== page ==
Evernote is many things to many people because it’s so powerful. But for the same reason, Evernote’s purpose is vague enough that it can be hard to get started with it. First, you have to figure out what it can do for you.
Robin Good: Must-read article on ClutterMuseum.com by Leslie M-B, exploring in depth the opportunity to have students master their selected topics by "curating" them, rather than by reading and memorizing facts about them.
"Critical and creative thinking should be prioritized over remembering content"
"That students should learn to think for themselves may seem like a no-brainer to many readers, but if you look at the textbook packages put out by publishers, you’ll find that the texts and accompanying materials (for both teachers and students) assume students are expected to read and retain content—and then be tested on it.
Instead, between middle school (if not earlier) and college graduation, students should practice—if not master—how to question, critique, research, and construct an argument like an historian."
This is indeed the critical point. Moving education from an effort to memorize things on which then to be tested, to a collaborative exercise in creating new knowledge and value by pulling and editing together individual pieces of content, resources and tools that allow the explanation/illustration of a topic from a specific viewpoint/for a specific need.
And I can't avoid to rejoice and second her next proposition: "What if we shifted the standards’ primary emphasis from content, and not to just the development of traditional skills—basic knowledge recall, document interpretation, research, and essay-writing—but to the cultivation of skills that challenge students to make unconventional connections, skills that are essential for thriving in the 21st century?"
Click on the small circle next to Slideshow to view a linear presentation of the big concepts OR click on the small circle associated with each idea to view more information and find resources on my wiki.
By Stephen Wilmarth on Silvia Tolisano's blog, Langwitches.
Wilmarth describes (and provides ample video samples of) a very rich project in which students at his middle school in Wuhan China exchange videos with an all-girls Catholic high school in Liverpool, Australia.
The basic idea of the project is that students at one school create a video with images and audio and prepare to send it to their partner school. Before doing so, however, the audio track is stripped out. Then the students at the receiving school create their own audio track. Then students are asked to analyze both versions of the films for cultural, language, and creative differences and similarities.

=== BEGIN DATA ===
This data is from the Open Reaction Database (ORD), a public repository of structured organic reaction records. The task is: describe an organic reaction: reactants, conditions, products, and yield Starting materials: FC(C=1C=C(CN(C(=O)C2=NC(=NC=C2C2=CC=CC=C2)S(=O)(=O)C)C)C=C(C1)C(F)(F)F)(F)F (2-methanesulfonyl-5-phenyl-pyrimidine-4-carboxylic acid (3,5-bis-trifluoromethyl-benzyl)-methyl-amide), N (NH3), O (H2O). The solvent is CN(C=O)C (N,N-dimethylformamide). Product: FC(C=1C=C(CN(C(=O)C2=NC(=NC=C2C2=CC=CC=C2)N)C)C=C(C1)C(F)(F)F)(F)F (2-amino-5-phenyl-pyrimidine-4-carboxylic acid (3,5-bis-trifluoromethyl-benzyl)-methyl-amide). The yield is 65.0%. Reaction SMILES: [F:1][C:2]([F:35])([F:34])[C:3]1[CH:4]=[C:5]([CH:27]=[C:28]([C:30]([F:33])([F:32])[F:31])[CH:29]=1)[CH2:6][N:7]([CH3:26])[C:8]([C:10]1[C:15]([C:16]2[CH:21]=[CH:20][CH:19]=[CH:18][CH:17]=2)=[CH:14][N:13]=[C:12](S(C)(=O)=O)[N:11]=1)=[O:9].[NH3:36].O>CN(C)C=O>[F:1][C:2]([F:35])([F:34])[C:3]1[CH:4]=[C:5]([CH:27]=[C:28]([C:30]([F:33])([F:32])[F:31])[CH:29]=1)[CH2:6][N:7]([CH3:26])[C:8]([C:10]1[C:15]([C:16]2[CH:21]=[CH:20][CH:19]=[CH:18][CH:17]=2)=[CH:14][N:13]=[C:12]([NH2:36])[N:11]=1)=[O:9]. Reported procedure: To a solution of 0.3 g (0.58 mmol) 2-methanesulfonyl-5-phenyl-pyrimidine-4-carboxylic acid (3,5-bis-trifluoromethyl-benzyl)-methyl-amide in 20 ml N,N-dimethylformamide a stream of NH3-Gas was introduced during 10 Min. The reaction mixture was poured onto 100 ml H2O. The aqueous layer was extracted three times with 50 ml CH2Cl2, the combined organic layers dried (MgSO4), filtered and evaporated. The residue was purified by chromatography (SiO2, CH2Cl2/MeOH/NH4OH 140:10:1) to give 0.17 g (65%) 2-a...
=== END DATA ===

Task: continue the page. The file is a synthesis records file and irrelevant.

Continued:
As Wilmarth describes the project further, "I’m interested in finding “evidence” of learning. How does making a movie, including storyboarding, scripting, filming, directing, and producing help to improve language and communication skills? Is there evidence here that language teaching objectives are being met?"
This is a great project and the videos Wilmarth provides are wonderful resources to be considered from numerous perspectives. While the project was designed originally as an ESL project, certainly native speakers can benefit significantly from the analytical and communcation skills the exchanges incorporate. -JL
Did you know that a new study from NortonLive shows "that 1/3 of college students find technology issues to be among their top three stressors (even more so than financial issues or studying for finals)."
This infographic provides additional findings such as:
* the average amount spent on technology was $760
* a laptop/desktop computer malfunction would be a "complete disaster" according to 81%
Scribblar is a free online collaboration tool that is perfect for online tutoring. It is used by teachers, students and schools in over 25 countries. Give it a try today. Scribblar - simple, effective online collaboration.
"Gooru is a search engine for learning that allows you to explore and study over 2,600 standards-aligned and personalized study guides. Study guides cover 5th-12th grade math and science topics, and resources include digital textbooks, animations, instructor videos and more. All resources are vetted and organized by teachers or Gooru’s content experts, so you don’t have to sort through the mess of subpar educational resources available online yourself."
"Can I automatically create 80 or so HomeWork Google Sites from a template for students? And when the deadline has been reached can their access be revoked and links sent out to examiners". The students' task will be ...